Frequently Asked Questions

My pool smells like chlorine. Is my chlorine level too high?

A number of times customers come into the store with concerns about the smell of chlorine in the pool. In most cases the water is out of balance. This smell is actually not chlorine, but chloramines. Normally the smell is created by 2 things. Improper pH (pH being the concentration of hydrogen ions in water), or the chlorine demand has not been met in your pool. Shocking the pool will reduce the combined chlorine (chloramines). Chlorine is designed to perform in a pH environment of 7.4 to 7.6. The proper pH in your swimming pool should be maintained at all times. Please consult your pool professionals to make adjustments to these parameters. It is recommended that your pool water should be professionally tested once a month. Approximately 1 pint of water should be brought to your pool company that was retrieved during circulation, away from the returns of the pool from 18" below the surface of the water.

The water burns my eyes. What's wrong?

This question would be answered in the same fashion as the above question. pH not being between 7.4 to 7.6, or a chloramine problem. Again, you should have your pool water tested for corrective measures.

Is it really important to "shock" my pool once a week?

Yes. Shocking the pool should be done routinely, normally once a week. Normal shock rate is one pound of granular chlorine per ten thousand gallons of pool water. Shocking the pool removes contaminants such perspiration, deodorants and other organic contaminants.

How often do I need to backwash my filter?

Backwashing your filter is a very important part of your pool maintenance. Every filter requires different intervals of backwashing. Sand filters should be backwashed once a week. Diatomaceous earth filters should be backwashed when clean operating pressure raises above 10 pounds normal clean pressure. Cartridge filters should be cleaned at least once a month. These are under normal pool water conditions and normal swimming loads. Every pool has it's own personality and requires different maintenance routines.

How long should my filter run?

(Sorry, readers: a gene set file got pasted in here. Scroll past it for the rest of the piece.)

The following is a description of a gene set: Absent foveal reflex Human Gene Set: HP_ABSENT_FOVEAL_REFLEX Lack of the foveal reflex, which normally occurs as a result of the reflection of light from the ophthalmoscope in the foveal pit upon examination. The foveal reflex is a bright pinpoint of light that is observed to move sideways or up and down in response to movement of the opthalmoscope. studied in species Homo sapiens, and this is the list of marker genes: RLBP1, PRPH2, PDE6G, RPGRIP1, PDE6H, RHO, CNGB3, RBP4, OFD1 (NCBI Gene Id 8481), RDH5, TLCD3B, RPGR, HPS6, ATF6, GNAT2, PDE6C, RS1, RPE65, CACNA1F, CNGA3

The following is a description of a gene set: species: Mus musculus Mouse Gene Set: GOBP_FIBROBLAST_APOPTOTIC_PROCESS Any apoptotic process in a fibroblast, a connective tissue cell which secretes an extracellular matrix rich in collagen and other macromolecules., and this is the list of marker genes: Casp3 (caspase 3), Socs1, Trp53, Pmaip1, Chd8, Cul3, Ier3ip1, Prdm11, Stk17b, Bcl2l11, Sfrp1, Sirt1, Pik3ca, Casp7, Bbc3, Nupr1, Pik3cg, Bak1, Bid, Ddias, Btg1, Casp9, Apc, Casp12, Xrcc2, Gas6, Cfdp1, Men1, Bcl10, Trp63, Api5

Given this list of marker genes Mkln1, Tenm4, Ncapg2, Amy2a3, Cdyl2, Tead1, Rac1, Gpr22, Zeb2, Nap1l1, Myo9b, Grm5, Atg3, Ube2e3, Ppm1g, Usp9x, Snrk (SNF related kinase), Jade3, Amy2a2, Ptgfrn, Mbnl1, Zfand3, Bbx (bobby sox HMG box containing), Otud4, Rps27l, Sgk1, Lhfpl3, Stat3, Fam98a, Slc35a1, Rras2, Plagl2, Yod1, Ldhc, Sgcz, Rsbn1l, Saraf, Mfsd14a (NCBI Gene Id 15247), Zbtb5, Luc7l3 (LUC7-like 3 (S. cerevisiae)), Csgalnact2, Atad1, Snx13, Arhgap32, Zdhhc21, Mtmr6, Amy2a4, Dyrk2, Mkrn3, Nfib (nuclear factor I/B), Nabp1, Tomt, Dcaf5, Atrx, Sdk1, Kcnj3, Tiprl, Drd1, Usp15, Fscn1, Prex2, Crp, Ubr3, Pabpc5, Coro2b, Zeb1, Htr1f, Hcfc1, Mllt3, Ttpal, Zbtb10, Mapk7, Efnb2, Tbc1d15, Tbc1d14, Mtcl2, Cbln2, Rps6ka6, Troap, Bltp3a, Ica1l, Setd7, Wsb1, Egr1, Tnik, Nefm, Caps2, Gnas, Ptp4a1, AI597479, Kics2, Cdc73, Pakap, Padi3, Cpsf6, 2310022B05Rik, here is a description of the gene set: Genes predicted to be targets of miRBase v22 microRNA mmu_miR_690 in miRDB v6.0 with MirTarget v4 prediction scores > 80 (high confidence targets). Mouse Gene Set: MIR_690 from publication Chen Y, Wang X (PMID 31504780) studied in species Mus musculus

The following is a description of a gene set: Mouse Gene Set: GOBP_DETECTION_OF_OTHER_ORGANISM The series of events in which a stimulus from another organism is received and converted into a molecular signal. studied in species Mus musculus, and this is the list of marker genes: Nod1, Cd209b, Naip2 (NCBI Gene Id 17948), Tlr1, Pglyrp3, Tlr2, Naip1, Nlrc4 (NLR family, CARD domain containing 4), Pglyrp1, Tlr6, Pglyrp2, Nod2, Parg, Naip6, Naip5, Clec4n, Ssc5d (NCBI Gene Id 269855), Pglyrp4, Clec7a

There are many different types of pool filters on the market today. The efficiency of your filter may differ from others. Basic rule for filtration is: Filter should be run during daylight hours a minimum of 8 hours a day. As water temperatures increase throughout the pool season, circulation should increase. Also, water clarity, bather load, makeup water and rain fall also factor in how long your filter should run. For ease of filtration maintenance, it is recommended that a time clock be installed which will automatically turn the filter on and off at the proper times.

Is there any advantage to opening my pool early?

Swim seasons vary in different regions. Normal swim season in our area is approximately 21 weeks. Pools are normally winterized in September or October. Professionally winterized pools are properly balanced and winter grade chemicals are added. These chemicals have a pool life of approximately 60 to 90 days depending on how warm our winter months are. It is recommended that additional chemicals be added as needed. As we progress into the warmer spring months, the requirement for additional chemicals are increased to eliminate the shock of removing your cover to start your pool and finding a green swamp. Opening your pool early in the spring will help you save in not only the time consumed in clearing your pool, but also in the cost of the chemicals that will be used to treat the pool. We recommend that openings be done in April, because at that time filtration costs are less and water temperatures are lower therefore requiring less sanitizers.

I have difficulty in maintaining proper pH in my pool, what is the problem?

As was mentioned with previous questions, it is very critical to maintain a proper pH in your pool. Problems with improper pH would be, eye and skin irritation, corrosive conditions, scale forming, water clarity, or excessive use of sanitizers. Many factors change the condition of your pool water, however the most critical factor to maintain proper pH is "alkalinity." Total alkalinkity should be kept at 125-150PPM to prevent what is called pH bounce. Testing for this normally done by pool professionals. It is recommended that you bring a water sample to your local pool dealer for this testing. They can advise you of what is needed to properly balance your water.